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#6 Rest for the restless
more contemplations about my mangled relationship with rest
I’m in a tower running up and down the infinite, spiralling flights of stairs. Wherever my legs take me, I go. The thick concrete walls fail to drown out the noise from outside. The bustle of activities going on outside this tower I’m closing myself in. Murmurs of worry, fear, anxiety. I try not to get affected, and continue on my own way, searching.
What am I searching for?
What am I really chasing?
A light to show me the way. To show me all the truths I’m supposed to see.
Today I’m reflecting on a pattern I find myself repeating: whenever I have a great surge of energy (positive or otherwise, perhaps anxiety-driven), I line my days up with activities. The day ends. I feel a sense of accomplishment for being insanely ‘productive’. And repeat it again and again because of the high it leaves me with. The dopamine hits. I’d ignore the signals calling me to refill the cup sufficiently before continuing to drain it out.
I need to figure out how to stop it from happening so frequently.
In recent weeks, I found myself tipping off the balance I seemed to be holding up. Slipping off to the edge of exhaustion. As I monitored my energy levels every morning, I found them dropping daily but continued to push myself to fill my day with ‘doing’ and what I had considered active rest.
Whenever I felt like my energy was depleting in the evening, I got myself out of the house and went for a walk. A walk which made me feel better. Supposedly. And I was back at my desk, chipping away at some other task on my to-do list until I felt like it was time to shut the computer and prepare to wind down.
It was the perfect plan to get more things done in a day. Low on energy? Get outside to hit the reset button. But I wasn’t giving my body a chance to rest up. I was pushing it further to trade for more mental capacity. My knees yelled in protest for days. They have been bearing the brunt of the brisk walking pace I took naturally when I went on allegedly restful walks. Of the jogs that I took in the mornings. Of the squats I did after each meal to stave off the glucose spike.
I know I can do better than to keep pushing when there’s this type of pain, and when sleep doesn’t come as easily. I woke up each morning feeling more tired than I was the day before. Until last Friday I finally had to allow myself to sleep in and have a late start to the day, and subsequently have an irritably unproductive day.
The weight of the week’s pushing in addition to my body reacting to the luteal phase of my menstrual cycle had me defeated in my bed over the weekend. I had plans to continue some interview preparation work. But the headache, cramps, and low energy levels kept me down. I retreated into the world of a fantasy novel, one where magical spells exist to protect humans from the haunting evil nasties of the Wood attempting to devour them. It’s addictive to get lost in a fictional world.
But I have to be back in reality. I’ll continue to think about my relationship with rest. How should rest make me feel? When should I take them? How would I know what is enough, or too much?
I’ve heard a few people tell me that they would lie down and do nothing, staring at the ceiling. It sounded impossible to me but I was curious how that would actually feel so I tried it one day. Lying down and staring at the blank space above me. Except that it wasn’t blank, there was a thin crack from one end of my room to the other. I think I’ve seen it before and tried to ignore the slightest chance that the building might collapse on me one day. But I couldn’t ignore it that day. I texted a friend who’s an architect and sent her a picture of my ceiling.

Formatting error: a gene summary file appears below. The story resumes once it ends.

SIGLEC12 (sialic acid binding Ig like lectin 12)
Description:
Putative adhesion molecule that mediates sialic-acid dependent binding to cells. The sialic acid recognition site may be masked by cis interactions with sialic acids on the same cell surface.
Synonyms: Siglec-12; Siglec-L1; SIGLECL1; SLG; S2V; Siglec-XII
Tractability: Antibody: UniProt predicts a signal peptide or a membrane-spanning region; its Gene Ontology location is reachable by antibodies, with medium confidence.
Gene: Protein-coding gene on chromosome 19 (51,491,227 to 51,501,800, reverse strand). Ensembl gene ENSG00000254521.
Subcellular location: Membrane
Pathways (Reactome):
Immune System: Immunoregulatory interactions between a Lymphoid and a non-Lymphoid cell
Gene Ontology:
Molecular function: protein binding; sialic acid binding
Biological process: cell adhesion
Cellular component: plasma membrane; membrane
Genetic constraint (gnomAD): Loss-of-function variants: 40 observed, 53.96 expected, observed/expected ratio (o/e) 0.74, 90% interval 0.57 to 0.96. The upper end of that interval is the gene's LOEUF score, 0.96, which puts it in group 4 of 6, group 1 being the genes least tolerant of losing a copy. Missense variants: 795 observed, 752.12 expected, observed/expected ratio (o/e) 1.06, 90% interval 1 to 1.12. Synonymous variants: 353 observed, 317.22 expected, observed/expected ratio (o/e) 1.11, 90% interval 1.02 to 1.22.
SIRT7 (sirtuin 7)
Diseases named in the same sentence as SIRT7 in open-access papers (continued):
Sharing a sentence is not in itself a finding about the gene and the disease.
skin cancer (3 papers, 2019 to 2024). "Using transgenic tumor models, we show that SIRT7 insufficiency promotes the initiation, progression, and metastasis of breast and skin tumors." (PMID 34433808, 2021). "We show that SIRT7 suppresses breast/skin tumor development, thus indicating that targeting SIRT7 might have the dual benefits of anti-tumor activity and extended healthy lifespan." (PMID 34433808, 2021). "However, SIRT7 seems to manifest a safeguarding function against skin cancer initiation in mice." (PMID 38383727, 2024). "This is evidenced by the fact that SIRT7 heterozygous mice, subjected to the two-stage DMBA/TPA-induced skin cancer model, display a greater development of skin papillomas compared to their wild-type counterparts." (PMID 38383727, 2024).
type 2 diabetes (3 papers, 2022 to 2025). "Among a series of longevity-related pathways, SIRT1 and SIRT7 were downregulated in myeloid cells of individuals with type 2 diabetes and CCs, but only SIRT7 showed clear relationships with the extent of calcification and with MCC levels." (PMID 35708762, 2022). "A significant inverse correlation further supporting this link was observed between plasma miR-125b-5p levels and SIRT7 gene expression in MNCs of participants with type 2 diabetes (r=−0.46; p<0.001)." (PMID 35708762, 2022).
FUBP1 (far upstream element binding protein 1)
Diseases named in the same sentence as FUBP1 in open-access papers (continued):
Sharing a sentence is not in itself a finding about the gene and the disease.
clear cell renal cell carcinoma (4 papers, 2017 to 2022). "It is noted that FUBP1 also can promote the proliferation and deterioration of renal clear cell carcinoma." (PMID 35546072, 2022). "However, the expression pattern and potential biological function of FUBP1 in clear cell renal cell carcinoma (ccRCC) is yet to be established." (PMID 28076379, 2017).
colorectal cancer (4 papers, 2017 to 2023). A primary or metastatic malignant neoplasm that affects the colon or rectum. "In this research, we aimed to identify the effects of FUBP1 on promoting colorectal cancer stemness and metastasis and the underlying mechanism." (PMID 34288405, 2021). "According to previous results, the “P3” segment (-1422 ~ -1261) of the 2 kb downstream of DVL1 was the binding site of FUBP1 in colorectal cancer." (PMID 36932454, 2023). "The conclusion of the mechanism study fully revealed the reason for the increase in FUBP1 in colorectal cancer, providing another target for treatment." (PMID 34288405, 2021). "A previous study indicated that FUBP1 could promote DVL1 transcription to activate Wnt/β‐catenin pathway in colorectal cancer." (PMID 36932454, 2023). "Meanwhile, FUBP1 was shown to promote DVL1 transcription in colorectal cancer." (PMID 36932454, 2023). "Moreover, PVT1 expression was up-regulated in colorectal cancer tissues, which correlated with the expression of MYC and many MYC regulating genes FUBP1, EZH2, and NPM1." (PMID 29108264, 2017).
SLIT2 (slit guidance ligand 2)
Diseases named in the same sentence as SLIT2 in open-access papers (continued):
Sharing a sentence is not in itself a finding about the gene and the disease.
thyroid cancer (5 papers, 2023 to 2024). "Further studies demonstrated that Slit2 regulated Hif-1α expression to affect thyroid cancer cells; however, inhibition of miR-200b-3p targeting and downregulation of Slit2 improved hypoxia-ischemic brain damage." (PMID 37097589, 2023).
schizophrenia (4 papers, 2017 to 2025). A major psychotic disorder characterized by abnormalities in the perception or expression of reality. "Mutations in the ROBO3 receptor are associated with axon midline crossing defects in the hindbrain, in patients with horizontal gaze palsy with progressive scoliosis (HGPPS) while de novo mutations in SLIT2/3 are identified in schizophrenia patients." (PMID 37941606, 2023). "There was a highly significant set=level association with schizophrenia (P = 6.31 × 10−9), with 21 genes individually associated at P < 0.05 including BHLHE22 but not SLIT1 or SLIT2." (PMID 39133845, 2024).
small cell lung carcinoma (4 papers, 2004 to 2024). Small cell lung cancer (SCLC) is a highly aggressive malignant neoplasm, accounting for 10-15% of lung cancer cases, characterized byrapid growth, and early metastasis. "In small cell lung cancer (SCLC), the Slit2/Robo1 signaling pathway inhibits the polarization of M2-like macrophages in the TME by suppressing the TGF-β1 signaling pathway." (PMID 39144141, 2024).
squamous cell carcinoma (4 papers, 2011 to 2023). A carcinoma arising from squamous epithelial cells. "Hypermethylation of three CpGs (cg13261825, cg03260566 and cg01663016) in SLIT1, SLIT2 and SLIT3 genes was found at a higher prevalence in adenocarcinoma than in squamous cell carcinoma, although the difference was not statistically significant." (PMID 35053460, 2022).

She confirmed it is probably paint and nothing to worry about. I go back to staring for another minute or so before I got bored and rolled out of bed. It concluded my attempt to lie down and do nothing.
Maybe it’s my low tolerance for boredom. I can’t help but do something, anything. If only I could embrace boredom, and just let myself be. I can do a seated meditation for 10 minutes with no big issue of fidgeting, just focusing on my breath. But that’s still doing something? Reigning in the monkey mind, trying to keep a straight spine. Not quite what I imagine a relaxed state to be.
I feel uneasy when I’m not doing something that chips away another obstacle that I should overcome to get nearer to this imaginary somewhere. A self that feels enough, I guess.
Rest for the restless.
What can it look like?
A pure state of relaxation, of a slowing heart rate.
A switch from doing to being.
I don’t know. I’m still figuring it out, and finding what works.
(What I know: I want a cat. Cats are masters of rest, unashamed rest.)
I’m writing about what feels the most right to me each week. And I’m beginning to see this exercise of writing to “Gentle Productivity” as an accountability check-in. Reflecting on whether I’m being gentle with myself. Because it is tough. I have in me, my worst critic, and the harshest voice. And being kind and self-compassionate is a practice that brings me closer to the ability to tap into the love I could have for others in my life. So I really appreciate the responses and comments that you leave on my Substack or in my personal chats. These conversations really keep me going.
So, this seems like a great place to ask specific questions. Hit me up:
How would you rate your energy levels? Are you perpetually tired or energised? What keeps you at those levels?
If you’re not a restless person, please raise your hands. How does it feel not to be restless?
If you are a restless person, no worries. Let’s be restless together. :) Or not, if you’re trying not to be.
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